Fold and sew the top edge down.

Place the case right side together leaving room for the flap. Sew down both sides and turn it right ride out.

Hold in and sew the side of the flap.

Add some velcro and you're done!

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    39 Discussions

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    SimonQ1

    10 months ago

    Thanks for the idea!!!! Another use for all the plastic bags I collect! Saves the environment and creates new stuff from old stuff.

    would nordic skate ski glide wax work rather than oil? this is for the parchment paper fusing . it sounds like great idea with undiscovered uses. shinglessound goof, but too many tornadoes and windy days, insulation factor ? almost all of pantaagucci is made from recyclable plastic soda bottles . i go through my buildings trash can near the mailboxes when we get mailed those neatly folder plastic bags that you are supposed to put your old clothed in so the veterans og falling stars or some other organization that sounds like a reputable org,but it is a different company, whose owners tend to be very rich off your donations,which they dell to make rags, at least the clothes.Very low$$ to the recipients. cars 4 kids fall into this too.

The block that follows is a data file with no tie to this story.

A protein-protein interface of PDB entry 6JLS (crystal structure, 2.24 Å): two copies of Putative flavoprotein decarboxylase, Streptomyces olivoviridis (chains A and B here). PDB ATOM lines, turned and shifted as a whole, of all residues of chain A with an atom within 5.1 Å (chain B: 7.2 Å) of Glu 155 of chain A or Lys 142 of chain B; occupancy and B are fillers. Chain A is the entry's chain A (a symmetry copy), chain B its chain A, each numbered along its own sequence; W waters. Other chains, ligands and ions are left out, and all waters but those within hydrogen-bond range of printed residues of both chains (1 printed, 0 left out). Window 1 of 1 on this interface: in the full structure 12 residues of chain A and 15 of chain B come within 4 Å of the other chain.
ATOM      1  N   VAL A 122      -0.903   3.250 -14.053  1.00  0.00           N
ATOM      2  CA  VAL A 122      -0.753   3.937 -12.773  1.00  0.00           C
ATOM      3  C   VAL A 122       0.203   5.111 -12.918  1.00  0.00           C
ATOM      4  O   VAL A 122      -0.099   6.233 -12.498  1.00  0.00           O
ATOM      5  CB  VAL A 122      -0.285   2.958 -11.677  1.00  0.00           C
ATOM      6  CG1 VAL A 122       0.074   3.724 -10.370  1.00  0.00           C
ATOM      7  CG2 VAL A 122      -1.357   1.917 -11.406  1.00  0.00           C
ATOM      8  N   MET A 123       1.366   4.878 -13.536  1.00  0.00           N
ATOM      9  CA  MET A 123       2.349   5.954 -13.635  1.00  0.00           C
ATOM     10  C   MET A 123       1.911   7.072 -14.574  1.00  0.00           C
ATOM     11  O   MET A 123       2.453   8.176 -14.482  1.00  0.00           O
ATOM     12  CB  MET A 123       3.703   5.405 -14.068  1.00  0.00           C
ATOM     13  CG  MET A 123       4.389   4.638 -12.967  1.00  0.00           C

i use the prepackaged bags as a emerg rain jacket or more common in my case a ground cloth , for a nap in one of the parks.
    i have kilos of glide wax, and a couple good sci wax irons. i cant ski anymore so be nice to find a use.

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    DIY-Guy

    9 years ago on Introduction

    Nice idea using an iron to bond layers of plastic bags to each other. Can this be scaled up with many layers upon layers until the plastic forms a stiff solid layer? It would be nice to be able to make shingle like pieces of plastic for other projects which need hard sheets of plastic material.

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    NickGriffinDIY-Guy

    Reply 9 years ago on Introduction

    "Shingle like pieces" Hey-I think you just gave me an idea without intending to, DIY-Guy! I found that a sandwich of 2 Wally World Bags folded into quarters was already making me wonder what I could do with those little squares of plastic---Shingles? Hmm- Constructing panels for a Greenhouse? (I doubt the plastic would take the sun over time, guess not that one-tho I am told a coat of paint shields from UV-not sure on that one, either) there has to be loads of stuff other than clothing to do with these plastic bags, right? Keep noodlin'